Down the Toilet

Literally.

I was made aware of this article on a blog here. It’s in Malay and even if you Google Translate it, I don’t think that they’ll be able to translate it properly as the writer is not using proper Malay… but then I might not give Google Translate enough credit.

The story is… if it is true… and I don’t know why someone would make it up… as it is the month of Ramadan where Muslims are observing fasting, the non-Muslim children in a primary school in Malaysia has been told to have their meal in the toilets as a mark of respect to the Muslim children.

I find this disgusting!

How about respecting the non-Muslim children?

When I was at school, I fasted. My non-Muslim friends have their meal. Some of them say ‘excuse me’ or ‘sorry’ before they had their meal and I was thinking ‘What’s the problem? What are they sorry about? They are not Muslims and don’t have to observe fasting so they can do what ever they want.’ But it was nice of them to think of me.

The school canteen was still open and selling food to the non-Muslims. Well… they need to eat.

But hey! We had perks too! No physical education during Ramadan and oh how I hated PE.

What I’m trying to say is that we just need to get on with it. It’s just like any other month only us Muslims were fasting. Us kids back then didn’t see any difference.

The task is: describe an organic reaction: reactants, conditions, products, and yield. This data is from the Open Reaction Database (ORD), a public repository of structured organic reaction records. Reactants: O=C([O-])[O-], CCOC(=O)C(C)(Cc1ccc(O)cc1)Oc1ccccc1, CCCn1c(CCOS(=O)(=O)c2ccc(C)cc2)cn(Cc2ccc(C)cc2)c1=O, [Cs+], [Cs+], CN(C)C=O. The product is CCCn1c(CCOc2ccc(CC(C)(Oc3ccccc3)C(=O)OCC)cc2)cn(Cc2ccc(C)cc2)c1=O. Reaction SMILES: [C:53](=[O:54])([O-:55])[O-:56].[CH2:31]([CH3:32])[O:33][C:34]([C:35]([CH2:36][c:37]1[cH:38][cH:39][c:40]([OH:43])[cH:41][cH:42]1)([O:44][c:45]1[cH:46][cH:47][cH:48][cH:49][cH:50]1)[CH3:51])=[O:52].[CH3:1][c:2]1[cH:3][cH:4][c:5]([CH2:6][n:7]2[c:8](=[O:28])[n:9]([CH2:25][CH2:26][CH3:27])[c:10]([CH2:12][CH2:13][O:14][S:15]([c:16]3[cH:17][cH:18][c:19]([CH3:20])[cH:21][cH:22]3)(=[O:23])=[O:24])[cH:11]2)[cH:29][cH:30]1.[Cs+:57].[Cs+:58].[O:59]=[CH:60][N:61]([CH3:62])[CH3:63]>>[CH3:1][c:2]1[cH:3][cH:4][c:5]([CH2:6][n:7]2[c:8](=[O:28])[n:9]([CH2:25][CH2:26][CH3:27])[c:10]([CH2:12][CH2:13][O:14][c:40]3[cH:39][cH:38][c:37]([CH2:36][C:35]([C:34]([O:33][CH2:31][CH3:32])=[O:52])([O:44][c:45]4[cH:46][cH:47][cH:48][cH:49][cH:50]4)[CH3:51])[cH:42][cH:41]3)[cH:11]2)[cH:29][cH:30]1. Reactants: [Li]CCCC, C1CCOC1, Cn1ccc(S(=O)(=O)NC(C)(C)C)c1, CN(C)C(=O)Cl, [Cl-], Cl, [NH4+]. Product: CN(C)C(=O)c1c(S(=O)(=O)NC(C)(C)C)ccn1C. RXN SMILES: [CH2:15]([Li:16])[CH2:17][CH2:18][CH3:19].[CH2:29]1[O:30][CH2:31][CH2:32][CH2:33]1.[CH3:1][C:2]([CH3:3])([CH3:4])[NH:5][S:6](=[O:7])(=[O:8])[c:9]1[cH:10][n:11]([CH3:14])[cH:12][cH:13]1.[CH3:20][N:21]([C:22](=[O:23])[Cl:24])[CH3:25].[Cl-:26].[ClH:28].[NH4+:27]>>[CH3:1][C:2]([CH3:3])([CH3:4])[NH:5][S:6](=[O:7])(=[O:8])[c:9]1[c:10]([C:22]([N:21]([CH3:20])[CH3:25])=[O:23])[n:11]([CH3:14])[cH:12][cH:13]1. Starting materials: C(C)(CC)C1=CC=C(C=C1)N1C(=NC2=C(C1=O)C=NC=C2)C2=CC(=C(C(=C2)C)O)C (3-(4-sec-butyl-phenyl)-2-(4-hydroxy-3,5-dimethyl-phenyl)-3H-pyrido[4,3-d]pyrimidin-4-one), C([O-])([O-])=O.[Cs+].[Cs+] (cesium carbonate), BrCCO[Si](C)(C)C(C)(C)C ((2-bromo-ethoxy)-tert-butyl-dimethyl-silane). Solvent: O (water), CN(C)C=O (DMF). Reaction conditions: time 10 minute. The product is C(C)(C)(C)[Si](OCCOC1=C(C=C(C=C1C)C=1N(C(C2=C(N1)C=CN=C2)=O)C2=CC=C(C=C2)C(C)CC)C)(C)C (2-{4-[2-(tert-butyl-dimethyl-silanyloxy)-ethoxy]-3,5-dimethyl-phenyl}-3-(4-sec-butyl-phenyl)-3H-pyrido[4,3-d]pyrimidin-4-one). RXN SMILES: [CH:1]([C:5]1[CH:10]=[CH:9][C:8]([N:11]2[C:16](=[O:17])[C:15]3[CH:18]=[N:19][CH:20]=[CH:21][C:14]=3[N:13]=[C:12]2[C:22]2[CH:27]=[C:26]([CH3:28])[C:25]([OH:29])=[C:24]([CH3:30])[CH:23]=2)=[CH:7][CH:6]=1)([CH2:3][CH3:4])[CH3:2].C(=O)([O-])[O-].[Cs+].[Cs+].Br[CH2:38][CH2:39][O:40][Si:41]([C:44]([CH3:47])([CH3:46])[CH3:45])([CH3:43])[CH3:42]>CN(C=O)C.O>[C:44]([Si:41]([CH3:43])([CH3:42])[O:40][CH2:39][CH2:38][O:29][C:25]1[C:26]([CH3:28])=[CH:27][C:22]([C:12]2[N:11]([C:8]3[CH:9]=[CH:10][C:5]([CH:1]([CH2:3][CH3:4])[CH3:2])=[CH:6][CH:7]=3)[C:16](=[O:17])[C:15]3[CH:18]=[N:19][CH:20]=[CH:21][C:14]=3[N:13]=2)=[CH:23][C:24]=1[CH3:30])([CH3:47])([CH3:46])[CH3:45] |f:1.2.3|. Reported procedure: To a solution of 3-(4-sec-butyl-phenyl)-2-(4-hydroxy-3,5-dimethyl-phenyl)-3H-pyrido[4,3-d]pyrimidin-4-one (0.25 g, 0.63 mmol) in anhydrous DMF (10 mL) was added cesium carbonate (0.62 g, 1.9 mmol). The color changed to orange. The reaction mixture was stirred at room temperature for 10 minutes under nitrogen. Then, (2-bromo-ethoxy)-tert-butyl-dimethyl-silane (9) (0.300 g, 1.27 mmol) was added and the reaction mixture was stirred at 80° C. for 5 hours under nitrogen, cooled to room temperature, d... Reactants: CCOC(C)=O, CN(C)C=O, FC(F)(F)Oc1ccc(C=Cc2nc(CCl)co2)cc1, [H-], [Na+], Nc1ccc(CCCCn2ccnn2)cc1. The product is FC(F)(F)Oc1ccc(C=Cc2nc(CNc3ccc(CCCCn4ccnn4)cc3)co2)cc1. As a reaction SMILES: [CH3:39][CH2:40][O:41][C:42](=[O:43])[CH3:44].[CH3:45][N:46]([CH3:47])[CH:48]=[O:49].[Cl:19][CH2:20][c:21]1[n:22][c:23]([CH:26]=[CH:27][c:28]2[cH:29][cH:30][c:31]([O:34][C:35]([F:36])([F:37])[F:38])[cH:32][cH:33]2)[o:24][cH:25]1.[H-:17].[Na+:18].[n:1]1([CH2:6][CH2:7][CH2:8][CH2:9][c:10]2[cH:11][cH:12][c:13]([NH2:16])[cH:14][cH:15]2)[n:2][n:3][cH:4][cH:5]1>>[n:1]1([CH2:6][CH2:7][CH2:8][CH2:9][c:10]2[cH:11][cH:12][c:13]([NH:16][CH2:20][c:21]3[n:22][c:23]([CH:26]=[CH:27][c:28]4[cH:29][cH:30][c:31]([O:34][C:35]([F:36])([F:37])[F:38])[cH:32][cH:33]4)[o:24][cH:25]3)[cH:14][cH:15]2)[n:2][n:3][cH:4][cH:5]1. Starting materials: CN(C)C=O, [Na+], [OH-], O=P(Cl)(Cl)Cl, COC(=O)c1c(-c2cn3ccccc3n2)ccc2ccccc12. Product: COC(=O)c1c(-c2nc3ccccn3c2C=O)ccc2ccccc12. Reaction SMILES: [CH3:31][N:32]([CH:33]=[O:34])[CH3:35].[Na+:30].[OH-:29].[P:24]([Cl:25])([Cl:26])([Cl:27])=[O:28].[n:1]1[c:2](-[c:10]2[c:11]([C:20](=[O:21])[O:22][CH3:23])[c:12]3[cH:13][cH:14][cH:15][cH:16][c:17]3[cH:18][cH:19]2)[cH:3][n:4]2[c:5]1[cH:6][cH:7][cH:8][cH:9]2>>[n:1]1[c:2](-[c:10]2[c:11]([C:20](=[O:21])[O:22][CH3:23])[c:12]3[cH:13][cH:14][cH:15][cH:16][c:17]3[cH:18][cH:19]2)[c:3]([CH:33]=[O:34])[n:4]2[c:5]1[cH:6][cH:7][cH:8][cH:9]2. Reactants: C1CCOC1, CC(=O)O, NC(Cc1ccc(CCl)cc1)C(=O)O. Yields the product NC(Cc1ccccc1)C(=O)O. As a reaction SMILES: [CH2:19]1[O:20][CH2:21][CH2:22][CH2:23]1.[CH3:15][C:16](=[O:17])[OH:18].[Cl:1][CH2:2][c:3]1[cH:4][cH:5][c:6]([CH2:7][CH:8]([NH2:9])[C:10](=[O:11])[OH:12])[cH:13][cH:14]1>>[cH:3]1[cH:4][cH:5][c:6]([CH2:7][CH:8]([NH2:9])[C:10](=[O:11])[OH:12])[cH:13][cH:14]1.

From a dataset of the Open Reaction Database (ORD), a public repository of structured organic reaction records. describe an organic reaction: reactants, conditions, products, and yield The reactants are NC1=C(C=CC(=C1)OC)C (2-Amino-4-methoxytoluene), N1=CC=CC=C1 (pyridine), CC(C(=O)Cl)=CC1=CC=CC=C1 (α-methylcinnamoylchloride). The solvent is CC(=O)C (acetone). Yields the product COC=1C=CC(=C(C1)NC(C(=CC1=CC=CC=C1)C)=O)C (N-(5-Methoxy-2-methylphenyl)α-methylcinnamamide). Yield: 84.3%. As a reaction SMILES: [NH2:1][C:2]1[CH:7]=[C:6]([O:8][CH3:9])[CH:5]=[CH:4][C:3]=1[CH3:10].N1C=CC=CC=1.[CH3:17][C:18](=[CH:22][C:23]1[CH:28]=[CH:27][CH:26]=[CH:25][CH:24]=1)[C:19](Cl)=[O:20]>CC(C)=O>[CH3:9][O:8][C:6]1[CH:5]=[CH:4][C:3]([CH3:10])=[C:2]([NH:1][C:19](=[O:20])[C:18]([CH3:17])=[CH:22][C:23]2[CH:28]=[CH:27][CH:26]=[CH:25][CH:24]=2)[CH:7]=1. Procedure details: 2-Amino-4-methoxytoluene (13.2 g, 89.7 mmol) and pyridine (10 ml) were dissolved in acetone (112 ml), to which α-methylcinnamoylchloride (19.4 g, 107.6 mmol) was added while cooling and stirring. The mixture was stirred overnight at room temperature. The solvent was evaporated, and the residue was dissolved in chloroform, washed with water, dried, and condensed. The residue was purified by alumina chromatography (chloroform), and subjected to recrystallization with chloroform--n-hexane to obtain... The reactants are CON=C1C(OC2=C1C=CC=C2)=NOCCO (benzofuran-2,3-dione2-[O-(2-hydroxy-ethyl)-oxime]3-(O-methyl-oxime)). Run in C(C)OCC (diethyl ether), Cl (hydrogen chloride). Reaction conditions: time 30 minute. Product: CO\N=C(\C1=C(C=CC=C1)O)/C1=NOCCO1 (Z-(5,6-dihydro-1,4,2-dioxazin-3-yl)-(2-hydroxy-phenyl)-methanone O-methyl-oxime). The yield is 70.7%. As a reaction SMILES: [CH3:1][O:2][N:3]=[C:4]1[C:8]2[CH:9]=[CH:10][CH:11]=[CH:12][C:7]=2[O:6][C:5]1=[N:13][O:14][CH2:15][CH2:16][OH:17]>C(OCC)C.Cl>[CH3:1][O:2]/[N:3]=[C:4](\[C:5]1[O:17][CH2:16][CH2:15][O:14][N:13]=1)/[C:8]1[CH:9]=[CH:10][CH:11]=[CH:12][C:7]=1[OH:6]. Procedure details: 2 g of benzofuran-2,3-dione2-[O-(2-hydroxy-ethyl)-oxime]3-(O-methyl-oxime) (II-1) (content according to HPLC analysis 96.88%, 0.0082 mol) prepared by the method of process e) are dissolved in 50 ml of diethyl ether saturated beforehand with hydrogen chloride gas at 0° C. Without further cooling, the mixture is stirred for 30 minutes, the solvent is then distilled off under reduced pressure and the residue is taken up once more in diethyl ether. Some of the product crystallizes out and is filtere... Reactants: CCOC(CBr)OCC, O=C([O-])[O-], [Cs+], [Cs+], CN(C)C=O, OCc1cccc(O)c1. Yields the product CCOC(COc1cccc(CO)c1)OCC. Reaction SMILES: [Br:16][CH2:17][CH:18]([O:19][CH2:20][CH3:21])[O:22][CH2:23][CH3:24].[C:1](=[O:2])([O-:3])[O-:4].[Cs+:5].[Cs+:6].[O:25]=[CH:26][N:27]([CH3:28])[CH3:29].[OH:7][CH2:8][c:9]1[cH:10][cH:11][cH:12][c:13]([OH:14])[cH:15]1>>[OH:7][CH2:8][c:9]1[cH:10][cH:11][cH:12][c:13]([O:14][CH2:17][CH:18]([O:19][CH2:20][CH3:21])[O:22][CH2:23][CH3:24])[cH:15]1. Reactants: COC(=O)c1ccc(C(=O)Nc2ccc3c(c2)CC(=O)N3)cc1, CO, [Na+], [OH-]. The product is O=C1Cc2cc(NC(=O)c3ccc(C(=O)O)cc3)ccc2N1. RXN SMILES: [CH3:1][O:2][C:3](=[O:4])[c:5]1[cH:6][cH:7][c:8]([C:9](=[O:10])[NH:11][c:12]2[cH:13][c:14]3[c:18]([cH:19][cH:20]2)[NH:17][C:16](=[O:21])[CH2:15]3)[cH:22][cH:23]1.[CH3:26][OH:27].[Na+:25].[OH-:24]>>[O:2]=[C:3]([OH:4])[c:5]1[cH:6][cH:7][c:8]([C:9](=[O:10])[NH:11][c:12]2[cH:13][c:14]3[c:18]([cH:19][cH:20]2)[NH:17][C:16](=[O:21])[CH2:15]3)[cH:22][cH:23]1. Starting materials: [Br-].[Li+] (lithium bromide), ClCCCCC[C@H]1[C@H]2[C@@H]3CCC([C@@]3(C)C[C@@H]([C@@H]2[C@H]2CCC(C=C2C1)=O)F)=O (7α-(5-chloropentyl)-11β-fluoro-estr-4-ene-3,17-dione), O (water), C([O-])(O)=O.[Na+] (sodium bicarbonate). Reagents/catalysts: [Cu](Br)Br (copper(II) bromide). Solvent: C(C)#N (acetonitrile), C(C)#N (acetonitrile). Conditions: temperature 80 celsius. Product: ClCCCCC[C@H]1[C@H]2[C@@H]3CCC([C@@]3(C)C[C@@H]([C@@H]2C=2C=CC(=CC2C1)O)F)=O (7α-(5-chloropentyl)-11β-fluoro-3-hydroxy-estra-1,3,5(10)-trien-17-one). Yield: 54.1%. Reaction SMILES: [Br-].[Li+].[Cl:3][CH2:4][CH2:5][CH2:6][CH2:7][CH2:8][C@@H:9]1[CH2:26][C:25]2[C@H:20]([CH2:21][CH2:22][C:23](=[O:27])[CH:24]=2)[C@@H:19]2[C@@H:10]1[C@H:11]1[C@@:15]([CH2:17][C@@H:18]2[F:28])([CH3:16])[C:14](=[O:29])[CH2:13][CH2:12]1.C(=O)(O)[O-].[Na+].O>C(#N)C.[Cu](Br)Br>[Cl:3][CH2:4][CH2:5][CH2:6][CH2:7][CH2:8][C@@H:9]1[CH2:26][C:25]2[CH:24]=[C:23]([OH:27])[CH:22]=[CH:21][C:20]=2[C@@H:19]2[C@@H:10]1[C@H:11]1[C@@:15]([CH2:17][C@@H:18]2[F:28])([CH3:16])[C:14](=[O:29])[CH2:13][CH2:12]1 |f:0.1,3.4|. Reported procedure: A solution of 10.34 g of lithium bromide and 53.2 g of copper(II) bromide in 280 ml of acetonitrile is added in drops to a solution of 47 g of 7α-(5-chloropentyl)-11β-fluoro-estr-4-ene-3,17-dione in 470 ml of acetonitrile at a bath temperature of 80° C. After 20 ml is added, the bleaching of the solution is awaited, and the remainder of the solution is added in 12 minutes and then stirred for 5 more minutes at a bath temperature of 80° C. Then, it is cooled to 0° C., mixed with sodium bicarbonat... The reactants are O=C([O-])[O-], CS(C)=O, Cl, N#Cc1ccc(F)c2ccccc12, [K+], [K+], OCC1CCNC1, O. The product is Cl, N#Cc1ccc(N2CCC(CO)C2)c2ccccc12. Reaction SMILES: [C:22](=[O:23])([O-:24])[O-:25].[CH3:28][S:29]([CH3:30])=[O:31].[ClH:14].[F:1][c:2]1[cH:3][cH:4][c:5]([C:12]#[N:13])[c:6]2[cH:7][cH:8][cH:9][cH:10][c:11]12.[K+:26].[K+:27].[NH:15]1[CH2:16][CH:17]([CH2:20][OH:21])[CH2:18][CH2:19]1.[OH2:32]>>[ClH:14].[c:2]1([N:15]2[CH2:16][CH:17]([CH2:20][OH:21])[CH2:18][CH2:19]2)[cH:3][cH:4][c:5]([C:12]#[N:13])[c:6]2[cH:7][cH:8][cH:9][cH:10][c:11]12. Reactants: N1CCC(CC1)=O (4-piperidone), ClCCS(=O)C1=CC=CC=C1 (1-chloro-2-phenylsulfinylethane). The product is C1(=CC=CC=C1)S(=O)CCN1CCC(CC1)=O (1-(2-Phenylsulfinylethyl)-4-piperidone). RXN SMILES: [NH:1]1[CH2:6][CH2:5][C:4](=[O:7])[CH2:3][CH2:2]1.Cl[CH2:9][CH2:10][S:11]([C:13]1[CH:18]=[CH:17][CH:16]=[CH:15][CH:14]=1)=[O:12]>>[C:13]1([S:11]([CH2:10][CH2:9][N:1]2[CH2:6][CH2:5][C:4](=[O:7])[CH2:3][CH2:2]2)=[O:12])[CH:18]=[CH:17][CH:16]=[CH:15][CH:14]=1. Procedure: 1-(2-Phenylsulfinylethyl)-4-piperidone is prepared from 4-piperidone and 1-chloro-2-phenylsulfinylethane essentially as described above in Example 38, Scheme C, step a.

By segregating, this is what the school is doing, the kids will feel different towards each other. I heard on the radio conversation once where a caller was pointing out that people are not born racist but are taught to be one. And reading the blog post made me agree with this line of thinking.

There’s a saying in Malay ‘melentur buluh biarlah dari rebungnya’ – to bend a bamboo you have to start from when it’s sprouting. It is up to us to teach the children. We adults are the ones responsible of how the future generation will look at the world and treat each other, which at the moment looks really bleak.

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One thought on “Down the Toilet

  1. I very much agree. It is only exposure to other phenomenon that you become tolerant and accepting of it. I am a non-Muslim following Ramadan this year and it has been so interesting to me the questions that other non-Muslims are asking. Either they have not come into close enough contact with Muslims or had not dared to ask. I’m finding the whole thing fascinating.

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